Thursday, August 18, 2016

Growing Old: Thursday's Reflection

My mother, grandmother, and me (about 6)
I think I have always imagined myself as old. I have felt old before my time. 

I like to think of myself as the holder of some wisdom, of being a compassionate crone, a "been there, done that" light-hearted, but knowing woman of a certain age. 

Perhaps that is why I have never minded the wrinkles, the grey, the age spots, even the minor aches I've experienced. I welcome the position of elder. The matriarch. 

One of My Role Models
Many decades ago, when I was 11 or 12, I remember being scolded by my mother for coming home later than I was suppose to from ice skating on a weekend afternoon. My Grandma Hansen, my mother's mother, was visiting, and she said to my mother, "Betty Anne, how often does Nancy do anything wrong? Let her be." I had never known my grandmother to intervene, and I was surprised by and grateful for her advocacy. 

My Grandma Hansen
My mother shrugged, the kind of daughter to mother shrug that can be resurrected easily from a place thought buried and dead. I received no punishment, no privileges removed. The matter was never discussed again, but I remember thinking that I could be that woman someday: a woman whose age and life-experience and love could cause a change of heart--or if not, heart, at least action. 

Now I am a grandmother and growing into what the privileges of my age could be. I want to be an advocate for my grandchildren, too. And beyond that I hope I can be viewed still as valid and valued for the life lived. I am grateful for the role models of both my grandmothers.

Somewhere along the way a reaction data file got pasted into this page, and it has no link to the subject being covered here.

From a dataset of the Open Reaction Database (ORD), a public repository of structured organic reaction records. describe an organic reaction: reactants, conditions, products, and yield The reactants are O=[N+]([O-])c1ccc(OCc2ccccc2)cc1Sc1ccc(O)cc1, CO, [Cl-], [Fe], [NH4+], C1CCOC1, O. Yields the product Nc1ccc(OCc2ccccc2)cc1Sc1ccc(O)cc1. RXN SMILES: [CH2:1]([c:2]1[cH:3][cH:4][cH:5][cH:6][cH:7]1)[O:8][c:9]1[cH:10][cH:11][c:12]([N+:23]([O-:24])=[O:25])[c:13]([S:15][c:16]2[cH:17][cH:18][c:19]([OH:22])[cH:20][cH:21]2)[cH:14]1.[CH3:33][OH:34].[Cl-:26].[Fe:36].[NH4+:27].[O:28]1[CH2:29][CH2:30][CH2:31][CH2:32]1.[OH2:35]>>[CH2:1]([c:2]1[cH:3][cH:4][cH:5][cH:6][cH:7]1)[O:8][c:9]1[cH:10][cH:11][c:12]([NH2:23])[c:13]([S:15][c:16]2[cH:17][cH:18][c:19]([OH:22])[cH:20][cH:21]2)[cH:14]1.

Another Role Model
When I worked at Luther Seminary, I often scanned the chapel or dining room for the wife of a former seminary president. She was easy to spot, thanks to her silver, wispy bun. She was thin, perfect for the Chanel-like suits she wore no matter the weather or the occasion -- the essence of classic elegance. She walked slowly, but firmly and talked the same way. For some unbelievable reason she knew and remembered my name and when she saw me, she would take my arm and we would walk towards her destination. 

I would try to ask her questions, but somehow she always turned them around so I was talking about myself or my work. She laughed softly, patted my hand and before parting --on her own time-- she would give me a thought to ponder, a word of encouragement a "God Bless." 

I want to be her. In my own way, of course. I'll never be thin. I'll never let my hair grow long again, and I own no Chanel-like suits to carry me into the next decades. But I hope I can be a soft curtain of inspiration for someone. I hope I can wear the passing of time, the loss of loves, the removal of roles and the joy in the present moment just as well. 

Ah yes, it is good to be growing old. 

An Invitation
What are your hopes as you grow old? Who were your role models? I would love to know. 


  1. My hope is that I would not only be wise, but be considered wise by my grandnieces and grandnephews and grandchildren. Not always such an easy aspiration, since the younger generation aren't always respectful toward their elders.

  2. I think a key to wisdom is compassion--and certainly our beloved "grands" need that from us at times. I suspect you are viewed as both wise and compassionate.


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